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Salesforce is the 800-pound gorilla of customer relationship management (CRM). Not only is it one of the best CRM apps, it was also one of the first in the current wave of software-as-a-service sold on subscription basis, which is how nearly all the players in this space now do business.
Salesforce first launched in early 2000 as an online CRM where you and your sales team could keep track of information about contacts and potential sales with them. Because it was a web app (common now, but rare in those days), sales teams flocked to it because they could access crucial information to close deals from anywhere they had an internet connection. It was designed to be simple with no fluff, similar to Amazon.com at the time. Additionally, it was one of the first online applications with an API, so you could send information to Salesforce from any other app.
Today, Salesforce is more than just a CRM app. It's really more of a platform comprising several applications. For example, the Salesforce1 Platform is a CRM-centric online database that you can use to power custom apps you build yourself. If you choose not to build your own apps, you can instead use Salesforce's default apps, which are powered by the same platform. One of these default apps, Sales Cloud, is a customizable CRM with contact-tracking, reports, email integration, and other features you'd expect to find in any CRM software. Another default app is the Service Cloud, which helps you provide better support to your customers by giving you important information about their history.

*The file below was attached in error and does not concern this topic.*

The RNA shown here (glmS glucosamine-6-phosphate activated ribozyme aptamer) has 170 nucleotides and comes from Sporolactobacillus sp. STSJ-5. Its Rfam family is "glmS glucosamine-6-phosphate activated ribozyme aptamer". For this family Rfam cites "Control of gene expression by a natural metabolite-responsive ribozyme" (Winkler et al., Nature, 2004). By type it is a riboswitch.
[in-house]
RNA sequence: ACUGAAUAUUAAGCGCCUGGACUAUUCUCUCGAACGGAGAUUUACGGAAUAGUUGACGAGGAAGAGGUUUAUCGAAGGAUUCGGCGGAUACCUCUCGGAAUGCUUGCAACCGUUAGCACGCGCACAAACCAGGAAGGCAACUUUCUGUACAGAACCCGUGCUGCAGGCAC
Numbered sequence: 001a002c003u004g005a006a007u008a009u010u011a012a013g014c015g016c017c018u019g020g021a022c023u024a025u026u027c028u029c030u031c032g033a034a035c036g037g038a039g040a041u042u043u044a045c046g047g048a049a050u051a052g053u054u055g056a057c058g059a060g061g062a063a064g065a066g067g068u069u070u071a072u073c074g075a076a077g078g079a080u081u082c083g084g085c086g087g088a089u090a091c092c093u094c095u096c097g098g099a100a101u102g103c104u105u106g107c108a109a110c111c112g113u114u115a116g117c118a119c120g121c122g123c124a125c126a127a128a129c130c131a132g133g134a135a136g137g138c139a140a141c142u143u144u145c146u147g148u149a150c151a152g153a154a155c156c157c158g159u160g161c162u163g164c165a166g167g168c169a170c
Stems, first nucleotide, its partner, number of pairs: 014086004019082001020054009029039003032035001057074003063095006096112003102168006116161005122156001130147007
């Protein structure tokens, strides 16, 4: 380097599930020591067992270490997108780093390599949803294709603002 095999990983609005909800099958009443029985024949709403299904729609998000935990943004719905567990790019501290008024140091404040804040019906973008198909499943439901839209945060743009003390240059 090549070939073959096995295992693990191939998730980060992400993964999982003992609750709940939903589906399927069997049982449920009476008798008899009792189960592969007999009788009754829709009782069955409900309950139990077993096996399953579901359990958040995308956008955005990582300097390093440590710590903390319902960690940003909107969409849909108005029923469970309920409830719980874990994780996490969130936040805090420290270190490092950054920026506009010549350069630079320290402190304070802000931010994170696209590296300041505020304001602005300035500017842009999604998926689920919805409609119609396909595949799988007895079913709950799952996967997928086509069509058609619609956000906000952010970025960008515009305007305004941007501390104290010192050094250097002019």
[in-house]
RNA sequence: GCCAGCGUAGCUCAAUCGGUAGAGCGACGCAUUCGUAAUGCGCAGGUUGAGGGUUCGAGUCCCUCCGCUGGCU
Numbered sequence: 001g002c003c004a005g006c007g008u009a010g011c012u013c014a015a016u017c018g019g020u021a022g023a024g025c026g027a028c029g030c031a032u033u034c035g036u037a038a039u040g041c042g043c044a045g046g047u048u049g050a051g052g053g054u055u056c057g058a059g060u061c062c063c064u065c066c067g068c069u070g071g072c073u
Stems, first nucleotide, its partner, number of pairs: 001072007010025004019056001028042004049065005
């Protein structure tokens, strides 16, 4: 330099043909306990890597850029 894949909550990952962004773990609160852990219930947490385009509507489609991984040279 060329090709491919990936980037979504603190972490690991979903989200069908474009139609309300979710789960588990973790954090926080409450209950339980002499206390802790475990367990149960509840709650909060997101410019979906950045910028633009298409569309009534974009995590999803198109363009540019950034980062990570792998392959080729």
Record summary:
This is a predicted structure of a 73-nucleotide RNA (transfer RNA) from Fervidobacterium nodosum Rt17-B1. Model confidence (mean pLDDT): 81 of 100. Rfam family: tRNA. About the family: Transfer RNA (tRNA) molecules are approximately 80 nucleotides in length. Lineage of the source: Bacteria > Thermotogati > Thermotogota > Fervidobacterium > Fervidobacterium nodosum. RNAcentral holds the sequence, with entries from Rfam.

Other apps include Marketing cloud, Desk.com for simple email support, Chatter for team chat, SalesforceIQ (formerly RelateIQ) for simple email CRM, and Heroku for hosting your own web apps. Many of these apps are sold via stand-alone subscriptions.
Still, Salesforce's primary goal is to give and your team tools and information that help you keep a positive relationships with your clients, customers, and potential future clients and customers. The apps are built on the same online database system, and you can customize each one to get the features your team needs. Thanks to API integrations and its inclusion in the Zapier network of apps, Salesforce can be your central storage point for all your data even if you use other apps and services to run your business.
Detailed analytics and customizable reports are included, too, along with forecasting tools that help you plan for the future, based on recent sales and growth. There are customizable permissions and workflows, marketing automation to help you pick out the best leads automatically, and special consoles and dashboards for each of the different parts of your team so everyone can work the way that makes the most sense to them.
While Salesforce takes time to learn and customize, it has a lot of potential for big return on investment in both time and money. If you need a powerful sales CRM app suite and database, Salesforce should be a top consideration, especially for large and growing organizations, as it is expensive for small businesses compared with other options. (Our list of the best free CRM apps has some excellent alternatives for micro-businesses.) That said, Salesforce does offer an approachable basic plan that can introduce a team to the Salesforce system, and you can always upgrade when you need more features.